….becoming the teacher's best friend!

Update Your Relationship Status on Facebook But Don’t Forget the Teacher.

With so many families going through dynamic changes every year, it is hard to keep tabs with who is at which stage of a separation, divorce or even a career change. But there’s one person that can usually tell that something has changed at your home, though they’ve never been there and you’ve never talked to them about your personal life. That would be your kid’s teacher. Kids have such amazing coping mechanisms, yet are so fragile when it comes to change. A subtle tiff at the breakfast table can ruin their entire day. Yet the announcement of parents divorcing can send them to school in denial and under the guise of business-as-usual.

inthemiddleTeachers don’t need to know the details or even why or who or how. But a good parent will give the teacher a heads up if they anticipate major changes at home. Without calling an all-parties-involved conference, subtly ask the teacher if you can speak privately about some recent changes at home. In the case of a divorce or separation, both parents should initiate the conversation. In the case of a serious illness or death in the family, remember to ask for support and empathy around the situation. Offer to follow-up and stay in communication with the teacher about if and how this has changed your child’s school day. In the end, you may find little judgement passed, but a ton of empathy and support for you and your kid.

That Parent: School year just started and she forgets to mention that the family ise all packed up and ready to move as soon as the house sells. Their child’s room is “barely there” with all books, clothing and toys in boxes. When the house sells, she forgoes the opportunity to tell the teacher and instead mentions it weeks later when updating contact information. She didn’t make the link between behavior issues and dropping grades during this transition.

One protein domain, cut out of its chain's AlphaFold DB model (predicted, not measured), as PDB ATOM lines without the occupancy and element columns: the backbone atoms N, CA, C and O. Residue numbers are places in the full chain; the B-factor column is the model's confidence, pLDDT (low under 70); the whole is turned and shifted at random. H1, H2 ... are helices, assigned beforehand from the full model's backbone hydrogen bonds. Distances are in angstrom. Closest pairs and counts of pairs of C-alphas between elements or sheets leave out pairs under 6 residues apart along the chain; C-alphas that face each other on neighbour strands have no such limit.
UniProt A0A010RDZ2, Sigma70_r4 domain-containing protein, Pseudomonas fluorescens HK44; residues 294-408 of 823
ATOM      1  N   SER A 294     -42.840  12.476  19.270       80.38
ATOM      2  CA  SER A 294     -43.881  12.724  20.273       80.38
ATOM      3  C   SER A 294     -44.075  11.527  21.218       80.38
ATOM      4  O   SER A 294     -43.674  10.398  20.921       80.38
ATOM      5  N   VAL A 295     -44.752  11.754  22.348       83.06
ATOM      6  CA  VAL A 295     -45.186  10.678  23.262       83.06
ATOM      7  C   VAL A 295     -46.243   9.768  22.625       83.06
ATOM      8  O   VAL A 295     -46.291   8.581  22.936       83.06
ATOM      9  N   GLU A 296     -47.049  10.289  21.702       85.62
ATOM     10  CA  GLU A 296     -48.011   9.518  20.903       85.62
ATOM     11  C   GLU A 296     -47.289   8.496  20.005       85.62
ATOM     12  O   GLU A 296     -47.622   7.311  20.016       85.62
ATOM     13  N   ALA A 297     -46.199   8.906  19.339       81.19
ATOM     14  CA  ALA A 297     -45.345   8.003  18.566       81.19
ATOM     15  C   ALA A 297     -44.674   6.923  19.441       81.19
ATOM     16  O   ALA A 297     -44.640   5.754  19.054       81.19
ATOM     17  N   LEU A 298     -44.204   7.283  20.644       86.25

Favorite Parent: Knows that moving is a major life change for young kids. The stress and time spent on such an ordeal goes noticed by kids and this heightened anxiety can play out at school. The Favorite Parent sends a quick note to the teacher indicating that they are in the process of selling the house, though it’s not a move that would cause their student to change schools. She tells the teacher that they are keeping essentials unpacked so that her child has the materials to feel safe and comfortable at home and the ability to do schoolwork without having to sift through boxes. Once the move is under way, she updates the teacher, letting her know that it will be a long, tiring weekend and that her chid is excited to get a new bedroom and new neighborhood friends. This way, the teacher can capitalize on the positives of this change and be empathetic to the natural stresses created when moving during the school year.


Filed under: asking for help, parenting advice, , , , , , ,

3 Responses

  1. meanteacher says:

    SO true, I love it!!! Knowing what is going on at home is the BIGGEST chunk of information that I crave as a teacher. Well said!!!

  2. tiEkrhigree says:

    I highly enjoyed reading this blogpost, keep up writing such interesting stuff!!

  3. meanteacher says:

    Kelly, you’re right this is a really tricky situation. At my Back to School Night I always tell parents that I like to be told what is going on at home because it helps me help them support our student. BUT the flip side of that is there are some teaches WHO REALLY DO NOT WANT TO KNOW that sort of stuff, granted they are teachers who are in the profession for the paycheck. I’m a “more is better” type of person… I like to have all the details so I can make a well informed decision!

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